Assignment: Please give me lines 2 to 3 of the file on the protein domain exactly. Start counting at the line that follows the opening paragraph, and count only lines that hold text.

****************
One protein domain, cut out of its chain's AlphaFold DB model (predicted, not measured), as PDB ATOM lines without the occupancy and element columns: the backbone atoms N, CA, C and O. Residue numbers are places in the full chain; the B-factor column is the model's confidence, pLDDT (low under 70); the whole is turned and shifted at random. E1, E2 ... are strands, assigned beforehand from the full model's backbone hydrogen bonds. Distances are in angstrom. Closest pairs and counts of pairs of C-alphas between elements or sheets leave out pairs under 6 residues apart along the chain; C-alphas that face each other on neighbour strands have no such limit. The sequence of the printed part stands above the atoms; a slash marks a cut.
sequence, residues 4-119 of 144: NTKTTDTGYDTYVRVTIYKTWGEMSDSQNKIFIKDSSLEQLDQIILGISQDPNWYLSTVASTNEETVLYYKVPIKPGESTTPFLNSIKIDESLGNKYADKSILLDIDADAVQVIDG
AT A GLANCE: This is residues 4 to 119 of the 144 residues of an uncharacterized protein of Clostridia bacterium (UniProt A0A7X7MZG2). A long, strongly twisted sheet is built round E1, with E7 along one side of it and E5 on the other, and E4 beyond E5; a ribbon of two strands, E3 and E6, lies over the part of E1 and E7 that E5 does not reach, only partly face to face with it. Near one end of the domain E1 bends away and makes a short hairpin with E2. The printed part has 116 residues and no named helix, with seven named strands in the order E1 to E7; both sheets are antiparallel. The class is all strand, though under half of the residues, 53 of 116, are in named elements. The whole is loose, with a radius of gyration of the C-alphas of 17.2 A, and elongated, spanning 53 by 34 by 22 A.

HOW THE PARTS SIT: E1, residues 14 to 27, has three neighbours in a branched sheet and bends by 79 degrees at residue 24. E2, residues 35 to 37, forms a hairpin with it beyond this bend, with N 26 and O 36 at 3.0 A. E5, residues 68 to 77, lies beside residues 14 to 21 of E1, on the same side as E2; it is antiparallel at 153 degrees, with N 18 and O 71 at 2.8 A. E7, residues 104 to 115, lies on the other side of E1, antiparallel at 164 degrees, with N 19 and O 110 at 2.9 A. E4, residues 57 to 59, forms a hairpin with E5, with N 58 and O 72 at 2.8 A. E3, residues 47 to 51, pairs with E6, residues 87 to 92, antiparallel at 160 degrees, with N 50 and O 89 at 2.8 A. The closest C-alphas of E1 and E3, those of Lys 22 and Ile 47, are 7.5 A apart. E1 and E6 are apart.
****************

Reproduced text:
AT A GLANCE: This is residues 4 to 119 of the 144 residues of an uncharacterized protein of Clostridia bacterium (UniProt A0A7X7MZG2). A long, strongly twisted sheet is built round E1, with E7 along one side of it and E5 on the other, and E4 beyond E5; a ribbon of two strands, E3 and E6, lies over the part of E1 and E7 that E5 does not reach, only partly face to face with it. Near one end of the domain E1 bends away and makes a short hairpin with E2. The printed part has 116 residues and no named helix, with seven named strands in the order E1 to E7; both sheets are antiparallel. The class is all strand, though under half of the residues, 53 of 116, are in named elements. The whole is loose, with a radius of gyration of the C-alphas of 17.2 A, and elongated, spanning 53 by 34 by 22 A.

HOW THE PARTS SIT: E1, residues 14 to 27, has three neighbours in a branched sheet and bends by 79 degrees at residue 24. E2, residues 35 to 37, forms a hairpin with it beyond this bend, with N 26 and O 36 at 3.0 A. E5, residues 68 to 77, lies beside residues 14 to 21 of E1, on the same side as E2; it is antiparallel at 153 degrees, with N 18 and O 71 at 2.8 A. E7, residues 104 to 115, lies on the other side of E1, antiparallel at 164 degrees, with N 19 and O 110 at 2.9 A. E4, residues 57 to 59, forms a hairpin with E5, with N 58 and O 72 at 2.8 A. E3, residues 47 to 51, pairs with E6, residues 87 to 92, antiparallel at 160 degrees, with N 50 and O 89 at 2.8 A. The closest C-alphas of E1 and E3, those of Lys 22 and Ile 47, are 7.5 A apart. E1 and E6 are apart.